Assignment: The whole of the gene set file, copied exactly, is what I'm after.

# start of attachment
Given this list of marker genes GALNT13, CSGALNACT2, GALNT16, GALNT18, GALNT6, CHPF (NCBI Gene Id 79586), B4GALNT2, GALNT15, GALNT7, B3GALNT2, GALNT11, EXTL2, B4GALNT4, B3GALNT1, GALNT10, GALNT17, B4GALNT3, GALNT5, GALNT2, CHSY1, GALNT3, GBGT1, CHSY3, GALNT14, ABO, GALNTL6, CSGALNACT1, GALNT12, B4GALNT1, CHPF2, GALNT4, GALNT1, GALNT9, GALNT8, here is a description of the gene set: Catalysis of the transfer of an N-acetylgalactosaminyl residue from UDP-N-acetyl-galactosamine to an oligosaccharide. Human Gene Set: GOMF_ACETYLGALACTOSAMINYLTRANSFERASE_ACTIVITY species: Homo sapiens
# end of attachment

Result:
Given this list of marker genes GALNT13, CSGALNACT2, GALNT16, GALNT18, GALNT6, CHPF (NCBI Gene Id 79586), B4GALNT2, GALNT15, GALNT7, B3GALNT2, GALNT11, EXTL2, B4GALNT4, B3GALNT1, GALNT10, GALNT17, B4GALNT3, GALNT5, GALNT2, CHSY1, GALNT3, GBGT1, CHSY3, GALNT14, ABO, GALNTL6, CSGALNACT1, GALNT12, B4GALNT1, CHPF2, GALNT4, GALNT1, GALNT9, GALNT8, here is a description of the gene set: Catalysis of the transfer of an N-acetylgalactosaminyl residue from UDP-N-acetyl-galactosamine to an oligosaccharide. Human Gene Set: GOMF_ACETYLGALACTOSAMINYLTRANSFERASE_ACTIVITY species: Homo sapiens